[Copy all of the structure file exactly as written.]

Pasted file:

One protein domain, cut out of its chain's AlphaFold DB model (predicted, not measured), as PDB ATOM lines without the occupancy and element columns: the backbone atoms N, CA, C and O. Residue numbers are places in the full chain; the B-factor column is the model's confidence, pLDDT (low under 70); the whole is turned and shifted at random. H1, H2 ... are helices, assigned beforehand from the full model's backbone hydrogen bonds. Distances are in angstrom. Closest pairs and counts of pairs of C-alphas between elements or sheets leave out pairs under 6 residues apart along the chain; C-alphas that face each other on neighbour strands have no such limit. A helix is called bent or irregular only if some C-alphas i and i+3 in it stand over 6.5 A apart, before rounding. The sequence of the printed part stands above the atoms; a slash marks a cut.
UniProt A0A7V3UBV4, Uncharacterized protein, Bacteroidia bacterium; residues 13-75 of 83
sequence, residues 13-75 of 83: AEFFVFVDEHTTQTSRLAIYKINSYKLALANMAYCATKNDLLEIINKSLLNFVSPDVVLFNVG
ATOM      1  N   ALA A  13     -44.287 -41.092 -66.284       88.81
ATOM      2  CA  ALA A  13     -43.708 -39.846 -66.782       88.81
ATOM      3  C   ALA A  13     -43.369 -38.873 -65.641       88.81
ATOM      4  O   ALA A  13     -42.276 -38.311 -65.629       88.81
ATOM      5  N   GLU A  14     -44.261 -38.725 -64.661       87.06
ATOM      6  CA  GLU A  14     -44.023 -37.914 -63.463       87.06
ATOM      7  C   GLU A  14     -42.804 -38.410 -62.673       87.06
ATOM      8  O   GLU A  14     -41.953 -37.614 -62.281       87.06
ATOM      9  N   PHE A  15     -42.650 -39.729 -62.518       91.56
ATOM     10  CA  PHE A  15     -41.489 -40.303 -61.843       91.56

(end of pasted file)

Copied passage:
One protein domain, cut out of its chain's AlphaFold DB model (predicted, not measured), as PDB ATOM lines without the occupancy and element columns: the backbone atoms N, CA, C and O. Residue numbers are places in the full chain; the B-factor column is the model's confidence, pLDDT (low under 70); the whole is turned and shifted at random. H1, H2 ... are helices, assigned beforehand from the full model's backbone hydrogen bonds. Distances are in angstrom. Closest pairs and counts of pairs of C-alphas between elements or sheets leave out pairs under 6 residues apart along the chain; C-alphas that face each other on neighbour strands have no such limit. A helix is called bent or irregular only if some C-alphas i and i+3 in it stand over 6.5 A apart, before rounding. The sequence of the printed part stands above the atoms; a slash marks a cut.
UniProt A0A7V3UBV4, Uncharacterized protein, Bacteroidia bacterium; residues 13-75 of 83
sequence, residues 13-75 of 83: AEFFVFVDEHTTQTSRLAIYKINSYKLALANMAYCATKNDLLEIINKSLLNFVSPDVVLFNVG
ATOM      1  N   ALA A  13     -44.287 -41.092 -66.284       88.81
ATOM      2  CA  ALA A  13     -43.708 -39.846 -66.782       88.81
ATOM      3  C   ALA A  13     -43.369 -38.873 -65.641       88.81
ATOM      4  O   ALA A  13     -42.276 -38.311 -65.629       88.81
ATOM      5  N   GLU A  14     -44.261 -38.725 -64.661       87.06
ATOM      6  CA  GLU A  14     -44.023 -37.914 -63.463       87.06
ATOM      7  C   GLU A  14     -42.804 -38.410 -62.673       87.06
ATOM      8  O   GLU A  14     -41.953 -37.614 -62.281       87.06
ATOM      9  N   PHE A  15     -42.650 -39.729 -62.518       91.56
ATOM     10  CA  PHE A  15     -41.489 -40.303 -61.843       91.56